Part of the thrill of opening any Exiles graphic novel is just seeing what type of alternative Earth the team have transferred to. This time around it’s one where 70% of the population are morphing cybernetic beings infected with a virus that transmits by touch, and another world where Tony Stark has assumed control of the planet.

Jim Calafiore draws the opening story, and is fine with the noodling detail convincing humans have been transformed into cybernetic beings, but when it comes to the actual humans they’re all too often drawn in short strokes. Heads are misplaced on bodies, bizarre shading covers faces, womens’ breasts are footballs, and he continually locates eyes only a third of the way down the head. It pulls down a decent adventure. There’s a far greater dynamism about Kev Walker’s layouts on the second story, and greater thought, such as adjusting Tony Stark’s moustache to give him a greater resemblance to Stalin, under whom the largest body count in history was amassed. It reflects Stark’s personality in this world.

The Vi-Locks emerged based on New Mutant Warlock, and among those transformed are just about every surviving superhero on the planet, making the Exiles’ mission to reverse the effect the usual impossible task. Judd Winick is consistently creative with these, and equally good at employing the wonders of Marvel’s characters to formulate an ingenious solution, but not before the requisite drama and desperation plays out.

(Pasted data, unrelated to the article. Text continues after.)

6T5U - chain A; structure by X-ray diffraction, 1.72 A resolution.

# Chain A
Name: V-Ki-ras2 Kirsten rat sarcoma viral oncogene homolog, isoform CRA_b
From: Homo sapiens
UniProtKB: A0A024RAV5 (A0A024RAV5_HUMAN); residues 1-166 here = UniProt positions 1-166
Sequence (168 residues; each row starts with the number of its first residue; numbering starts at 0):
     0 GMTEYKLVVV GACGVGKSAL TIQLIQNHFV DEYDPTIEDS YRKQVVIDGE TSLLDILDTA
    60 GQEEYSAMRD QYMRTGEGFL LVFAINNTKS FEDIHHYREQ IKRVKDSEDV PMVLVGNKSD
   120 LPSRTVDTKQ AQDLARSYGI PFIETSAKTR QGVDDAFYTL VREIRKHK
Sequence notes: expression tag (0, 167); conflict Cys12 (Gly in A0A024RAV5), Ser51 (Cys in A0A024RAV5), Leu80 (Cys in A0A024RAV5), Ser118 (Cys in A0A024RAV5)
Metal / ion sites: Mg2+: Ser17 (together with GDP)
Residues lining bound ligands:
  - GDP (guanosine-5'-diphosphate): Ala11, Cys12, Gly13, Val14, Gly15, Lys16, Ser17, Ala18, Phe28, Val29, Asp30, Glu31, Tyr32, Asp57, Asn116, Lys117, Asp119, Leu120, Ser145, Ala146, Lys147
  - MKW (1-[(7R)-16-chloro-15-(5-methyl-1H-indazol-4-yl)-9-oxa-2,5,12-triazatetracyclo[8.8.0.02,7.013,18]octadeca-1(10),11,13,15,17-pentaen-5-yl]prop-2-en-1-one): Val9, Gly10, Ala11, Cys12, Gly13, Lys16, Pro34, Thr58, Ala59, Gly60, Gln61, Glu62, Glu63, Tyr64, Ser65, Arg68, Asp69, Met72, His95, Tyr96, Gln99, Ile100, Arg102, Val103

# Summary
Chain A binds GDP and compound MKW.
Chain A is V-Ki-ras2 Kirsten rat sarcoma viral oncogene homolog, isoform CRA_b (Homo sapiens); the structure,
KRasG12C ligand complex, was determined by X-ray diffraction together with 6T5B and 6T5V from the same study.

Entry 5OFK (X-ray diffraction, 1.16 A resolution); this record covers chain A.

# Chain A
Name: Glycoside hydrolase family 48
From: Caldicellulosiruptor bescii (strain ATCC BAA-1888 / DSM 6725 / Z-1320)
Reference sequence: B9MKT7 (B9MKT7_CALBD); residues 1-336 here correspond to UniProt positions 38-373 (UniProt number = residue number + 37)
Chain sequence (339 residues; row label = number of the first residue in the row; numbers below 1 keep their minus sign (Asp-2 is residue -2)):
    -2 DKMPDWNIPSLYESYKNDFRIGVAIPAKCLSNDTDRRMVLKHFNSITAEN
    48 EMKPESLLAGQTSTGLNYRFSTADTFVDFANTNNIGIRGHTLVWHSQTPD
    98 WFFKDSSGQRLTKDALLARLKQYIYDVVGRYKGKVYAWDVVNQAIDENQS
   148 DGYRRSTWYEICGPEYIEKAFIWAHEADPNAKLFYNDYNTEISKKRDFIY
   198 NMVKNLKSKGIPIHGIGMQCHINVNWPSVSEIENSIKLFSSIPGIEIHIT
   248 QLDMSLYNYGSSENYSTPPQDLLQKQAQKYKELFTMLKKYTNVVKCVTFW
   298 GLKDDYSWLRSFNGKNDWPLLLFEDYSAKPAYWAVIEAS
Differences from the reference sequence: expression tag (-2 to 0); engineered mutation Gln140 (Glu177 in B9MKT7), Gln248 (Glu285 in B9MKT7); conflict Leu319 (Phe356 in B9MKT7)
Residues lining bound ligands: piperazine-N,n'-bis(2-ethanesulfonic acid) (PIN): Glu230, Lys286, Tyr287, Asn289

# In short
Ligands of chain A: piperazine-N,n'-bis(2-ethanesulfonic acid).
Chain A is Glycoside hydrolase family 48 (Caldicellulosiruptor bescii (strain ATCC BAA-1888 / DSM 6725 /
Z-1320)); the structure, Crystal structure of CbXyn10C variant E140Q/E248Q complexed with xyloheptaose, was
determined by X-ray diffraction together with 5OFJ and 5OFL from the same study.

Stark’s story is even better, cleverly conceived in so many ways. Winick opens it by relating in detail how Stark furtively manipulated events to bring him to the point where he was offered his role as Earth’s monarch, no-one any the wiser about his true nature. Even less apparent is the toll a battle with Doctor Doom has taken. From those opening revelations Winick and Walker build a broken society shown in dark glimpses over an entire chapter until the dimension-hopping team show up.

Winick’s admirably unsentimental about his cast. It’s been established six team members are necessary at all times, and that there are circumstances in which they can be replaced. With every successive graphic novel one team member has fallen by the wayside, and it happens again as Magik joins for the second story. This particular replacement has been well handled by Winick blindsiding us with some accomplished melodrama beforehand. The replacements further enhance a series where surprise is integral. However, one hell of a shock awaits in Unnatural Instincts, which is up next.